In using the childrens riding toy the breaking means is applied and the crank is rocked in a first direction up to a specified angular amount away from the idle position of 'said crank. Rotation of the sector gear in the first direction rotates the idler gear and maintains the idler gear in the first position so that the outer shell of the driven gear is rotated in the first direction. Friction between the outer shell and the friction pad rotates the inner shell in the same direction thus winding the spring about the arbor which is stationary since the breaking means is operative. Return movement of the crank and hence sector gear by the biasing means in a direction counter to the first direction moves the idler gear out of the first position and out of engagement with the driven gear with the ratchet means preventing the outer shell from rotating reversely and friction between the friction pad and outer shell preventing the inner shell from rotating reversely. Rocking of the crank, as by the childs foot pumping, is continued until the spring is fully wound about the arbor whereupon the breaking means is released so that the spring can rotate the arbor, and rear wheel axle and thereby drive the childrens riding toy.

After the spring has been fully wound on the arbor subsequent continued pumping of the crank merely causes the outer shell to slide over the friction pad so that there is no danger of the spring being overwound.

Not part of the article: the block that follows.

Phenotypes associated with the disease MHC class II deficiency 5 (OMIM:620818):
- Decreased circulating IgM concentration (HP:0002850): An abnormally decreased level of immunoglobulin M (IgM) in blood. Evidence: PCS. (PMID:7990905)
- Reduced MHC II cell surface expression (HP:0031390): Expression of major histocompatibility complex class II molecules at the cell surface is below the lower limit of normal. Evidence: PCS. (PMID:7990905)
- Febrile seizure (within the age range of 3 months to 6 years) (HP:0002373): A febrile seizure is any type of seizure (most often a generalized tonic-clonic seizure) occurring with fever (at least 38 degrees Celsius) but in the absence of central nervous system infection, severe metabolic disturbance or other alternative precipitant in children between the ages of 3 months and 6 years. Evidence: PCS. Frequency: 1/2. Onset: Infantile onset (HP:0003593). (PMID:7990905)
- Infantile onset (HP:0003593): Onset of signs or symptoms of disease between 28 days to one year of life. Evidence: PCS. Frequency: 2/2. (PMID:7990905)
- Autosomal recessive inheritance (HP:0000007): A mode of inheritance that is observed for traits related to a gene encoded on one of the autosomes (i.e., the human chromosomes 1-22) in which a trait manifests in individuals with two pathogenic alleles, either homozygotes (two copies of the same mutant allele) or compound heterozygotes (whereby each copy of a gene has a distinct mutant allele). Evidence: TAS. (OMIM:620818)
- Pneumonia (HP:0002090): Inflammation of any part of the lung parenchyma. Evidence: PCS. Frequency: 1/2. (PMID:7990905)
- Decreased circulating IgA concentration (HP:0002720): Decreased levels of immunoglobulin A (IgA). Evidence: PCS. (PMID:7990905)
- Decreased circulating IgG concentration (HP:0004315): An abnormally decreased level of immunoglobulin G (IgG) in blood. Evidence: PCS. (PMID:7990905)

The arbor and spring are arranged so as to permit forwarding free wheeling rotation of the arbor with respect to the spring so that the riding toy can be moved either by its momentum or by being pushed or pulled when the spring is unwound.

Other objects of the invention will be pointed out hereinafter.

The invention accordingly consists in the features of construction, combination of elements and arrangement of parts which will be exemplified in the childrens riding toy hereinafter described and of which the scope of application will be indicated in the appended claims.

BRIEF DESCRIPTION OF THE DRAWINGS In the drawings:

FIG. 1 is a perspective view of a childrens riding toy having drive means according to the present invention;

FIG. 2 is a sectional view partially broken taken substantially along the line 22 of FIG. 1;